MH17: Appalling act, even more appalling media response

The downing of the MH17 flight in Ukraine is APPALLING!

Downing passenger flights should be made akin to a war crime.

More than that, however, I am appalled by the media response. Do we really need to see pictures of the explosion, wreckage and even passengers’ luggage sprawled over the landscape? Do we need to see pictures of grieving relatives?

When will the media learn that this is completely unethical? How about treating the families, and the viewer, with some respect and dignity? Showing these pictures must be distressing for the families who will be wondering and imagining what happened. Harassing families to get their pictures or interviews in completely inappropriate! How would they feel is someone shoved a camera and mic in their face after one of their family was murdered?

Appalling act, and disgraceful actions by the media!

Showing pictures of headless fat people does not protect their identity

Why is it when the media want to run a negative health story they go out and take pictures of videos of parts of people’s bodies without their consent?

There was a twoofer on BBC Breakfast this morning: headless fat people and eyeless smokers.

Why should BBC or ITV be allowed to go out on the street and take pictures of people without their permission to use in their news stories? News stories which are saying negative things about the people who they took their picture of? All those headless bodies are having a judgement made on them: you’re a fattie! you’re going to die of lung cancer!

On more positive stories, you see people on bikes or running being shown too.

I really think that us Joe Bloggs should be allowed to control our image in the media. If we were a celebrity we would be able to. The media seem to think that if they don’t show your head then your anonymity is protected. It isn’t. We do actually have eyes and mirrors and can identify ourselves from other parts of ourselves.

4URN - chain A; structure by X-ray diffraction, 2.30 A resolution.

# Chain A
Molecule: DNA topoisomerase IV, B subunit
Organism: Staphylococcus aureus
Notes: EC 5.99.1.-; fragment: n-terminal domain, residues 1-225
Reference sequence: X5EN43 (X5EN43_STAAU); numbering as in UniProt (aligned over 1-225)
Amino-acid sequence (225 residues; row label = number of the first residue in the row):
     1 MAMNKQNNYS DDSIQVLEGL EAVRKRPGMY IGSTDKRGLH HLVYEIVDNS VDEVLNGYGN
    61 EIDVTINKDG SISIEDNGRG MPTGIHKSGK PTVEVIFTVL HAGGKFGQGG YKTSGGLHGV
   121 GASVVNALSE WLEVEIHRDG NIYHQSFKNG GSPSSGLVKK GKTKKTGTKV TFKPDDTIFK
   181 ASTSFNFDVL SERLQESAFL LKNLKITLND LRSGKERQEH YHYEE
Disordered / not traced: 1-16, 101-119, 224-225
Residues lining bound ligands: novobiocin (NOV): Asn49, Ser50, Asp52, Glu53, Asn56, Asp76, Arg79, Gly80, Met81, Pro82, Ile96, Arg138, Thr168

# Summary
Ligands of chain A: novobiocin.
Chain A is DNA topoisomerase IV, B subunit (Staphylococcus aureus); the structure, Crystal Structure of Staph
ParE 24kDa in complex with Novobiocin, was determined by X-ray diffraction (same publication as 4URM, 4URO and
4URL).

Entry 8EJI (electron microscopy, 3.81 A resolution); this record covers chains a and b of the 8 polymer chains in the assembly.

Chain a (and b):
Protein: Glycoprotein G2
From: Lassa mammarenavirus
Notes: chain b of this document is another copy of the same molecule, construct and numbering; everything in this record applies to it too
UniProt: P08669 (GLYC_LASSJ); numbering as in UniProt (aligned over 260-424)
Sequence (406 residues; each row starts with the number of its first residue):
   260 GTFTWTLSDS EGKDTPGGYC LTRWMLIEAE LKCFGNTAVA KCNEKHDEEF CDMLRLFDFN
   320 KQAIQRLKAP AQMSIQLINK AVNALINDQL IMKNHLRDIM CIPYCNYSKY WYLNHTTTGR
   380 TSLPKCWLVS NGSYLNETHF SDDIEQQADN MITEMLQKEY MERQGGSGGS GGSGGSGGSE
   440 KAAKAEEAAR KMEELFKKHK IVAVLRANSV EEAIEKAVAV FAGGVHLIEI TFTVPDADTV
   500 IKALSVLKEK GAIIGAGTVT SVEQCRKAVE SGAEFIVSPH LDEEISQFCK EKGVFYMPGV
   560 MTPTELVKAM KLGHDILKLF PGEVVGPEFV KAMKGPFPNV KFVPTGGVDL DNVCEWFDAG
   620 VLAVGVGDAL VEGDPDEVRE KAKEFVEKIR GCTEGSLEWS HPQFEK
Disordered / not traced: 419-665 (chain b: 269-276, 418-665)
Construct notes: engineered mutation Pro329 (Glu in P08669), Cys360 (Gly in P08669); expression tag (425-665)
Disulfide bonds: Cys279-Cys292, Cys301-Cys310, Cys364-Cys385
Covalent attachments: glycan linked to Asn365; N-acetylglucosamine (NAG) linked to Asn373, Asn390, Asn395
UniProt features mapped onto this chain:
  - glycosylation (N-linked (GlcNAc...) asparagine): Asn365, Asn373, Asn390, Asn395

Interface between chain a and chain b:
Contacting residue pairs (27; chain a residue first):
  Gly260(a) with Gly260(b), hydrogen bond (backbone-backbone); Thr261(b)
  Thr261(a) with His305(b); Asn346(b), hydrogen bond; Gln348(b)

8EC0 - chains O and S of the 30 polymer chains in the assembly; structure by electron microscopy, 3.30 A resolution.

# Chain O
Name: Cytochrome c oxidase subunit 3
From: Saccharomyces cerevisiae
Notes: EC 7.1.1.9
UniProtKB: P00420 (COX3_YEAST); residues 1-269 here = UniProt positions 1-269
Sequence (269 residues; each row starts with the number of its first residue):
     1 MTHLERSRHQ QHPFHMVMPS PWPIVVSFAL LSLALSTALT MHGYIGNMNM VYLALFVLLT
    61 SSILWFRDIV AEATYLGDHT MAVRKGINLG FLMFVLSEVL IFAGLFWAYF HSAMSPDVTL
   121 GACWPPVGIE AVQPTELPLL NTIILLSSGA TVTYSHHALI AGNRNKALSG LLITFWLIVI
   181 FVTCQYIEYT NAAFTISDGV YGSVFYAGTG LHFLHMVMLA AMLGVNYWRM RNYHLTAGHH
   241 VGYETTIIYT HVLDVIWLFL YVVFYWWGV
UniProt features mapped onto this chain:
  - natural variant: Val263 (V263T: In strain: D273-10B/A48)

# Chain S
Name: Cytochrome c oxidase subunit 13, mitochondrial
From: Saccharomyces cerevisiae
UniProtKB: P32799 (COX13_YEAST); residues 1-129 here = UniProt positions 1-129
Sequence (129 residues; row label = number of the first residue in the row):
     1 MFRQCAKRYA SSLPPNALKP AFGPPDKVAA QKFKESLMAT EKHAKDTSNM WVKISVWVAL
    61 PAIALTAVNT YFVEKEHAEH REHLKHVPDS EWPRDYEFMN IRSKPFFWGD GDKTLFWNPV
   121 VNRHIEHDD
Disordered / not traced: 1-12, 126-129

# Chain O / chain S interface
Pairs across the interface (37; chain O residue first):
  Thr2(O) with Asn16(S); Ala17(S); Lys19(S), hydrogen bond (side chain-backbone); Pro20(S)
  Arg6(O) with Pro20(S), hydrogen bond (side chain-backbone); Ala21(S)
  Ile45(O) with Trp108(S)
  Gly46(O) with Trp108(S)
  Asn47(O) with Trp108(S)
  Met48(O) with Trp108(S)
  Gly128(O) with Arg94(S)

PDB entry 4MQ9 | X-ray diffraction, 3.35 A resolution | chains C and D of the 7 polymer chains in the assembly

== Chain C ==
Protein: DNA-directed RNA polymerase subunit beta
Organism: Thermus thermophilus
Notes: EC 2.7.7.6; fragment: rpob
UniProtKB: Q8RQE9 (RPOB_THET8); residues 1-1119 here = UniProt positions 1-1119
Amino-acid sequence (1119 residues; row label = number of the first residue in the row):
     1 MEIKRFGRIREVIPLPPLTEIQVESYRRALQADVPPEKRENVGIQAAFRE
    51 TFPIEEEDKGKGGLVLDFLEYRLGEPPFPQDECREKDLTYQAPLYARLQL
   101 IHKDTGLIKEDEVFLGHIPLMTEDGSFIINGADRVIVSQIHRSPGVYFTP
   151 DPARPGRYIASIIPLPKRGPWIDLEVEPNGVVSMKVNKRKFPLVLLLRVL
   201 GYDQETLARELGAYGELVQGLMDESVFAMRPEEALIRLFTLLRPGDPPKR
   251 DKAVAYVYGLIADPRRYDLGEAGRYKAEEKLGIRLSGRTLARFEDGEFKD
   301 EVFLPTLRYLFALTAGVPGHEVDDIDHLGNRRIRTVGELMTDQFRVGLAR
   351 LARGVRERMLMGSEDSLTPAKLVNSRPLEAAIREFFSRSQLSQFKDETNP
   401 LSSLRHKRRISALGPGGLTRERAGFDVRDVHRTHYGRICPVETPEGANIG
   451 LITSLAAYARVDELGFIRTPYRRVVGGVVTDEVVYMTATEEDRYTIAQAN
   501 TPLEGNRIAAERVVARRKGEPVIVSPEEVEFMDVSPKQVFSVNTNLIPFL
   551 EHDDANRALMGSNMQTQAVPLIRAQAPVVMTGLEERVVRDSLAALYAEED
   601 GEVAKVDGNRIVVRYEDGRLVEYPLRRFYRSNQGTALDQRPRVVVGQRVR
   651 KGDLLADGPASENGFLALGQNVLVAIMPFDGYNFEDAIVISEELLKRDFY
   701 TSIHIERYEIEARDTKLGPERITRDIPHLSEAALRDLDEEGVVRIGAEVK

Health & Safety considerations

Dear Researcher

Please find attached your recent ethics form which is being returned to you as you have not completed the health and safety form.

Even though it is abundantly clear from your form that there are no health and safety considerations please indicate whether your proposed experiment will be using any of the following:

nuclear fusion

anthrax, small pox, Ebola or any other lethal virus or bacteria

black holes

hover craft

cigarettes

heroin, cocaine, marijuana or any other fun but illegal drug

exam boards

ground to air missiles, tanks, fighter jets

vending machine ‘coffee’

participants older than 21 years of age, or male participants

teacher training courses lasting longer than two days (please note that an additional from ‘how to deliver effective CPR’ will have to be submitted along with the health and safety form)

We loom forward to receiving your modified form

University Ethics Committee

 

Are journals’ publishing practices (partly) responsible for academic fraud?

You know something is bad when even your taxi driver knows about it….

Apparently, psychology has a problem with scientific fraud at the moment, as Jens Forster at Amsterdam is the latest to have the finger pointed at him.

This doesn’t look good for social psychology or Holland.

But it isn’t just social psychology that this is a problem for, it is a potential problem for psychology as a whole and for science in general.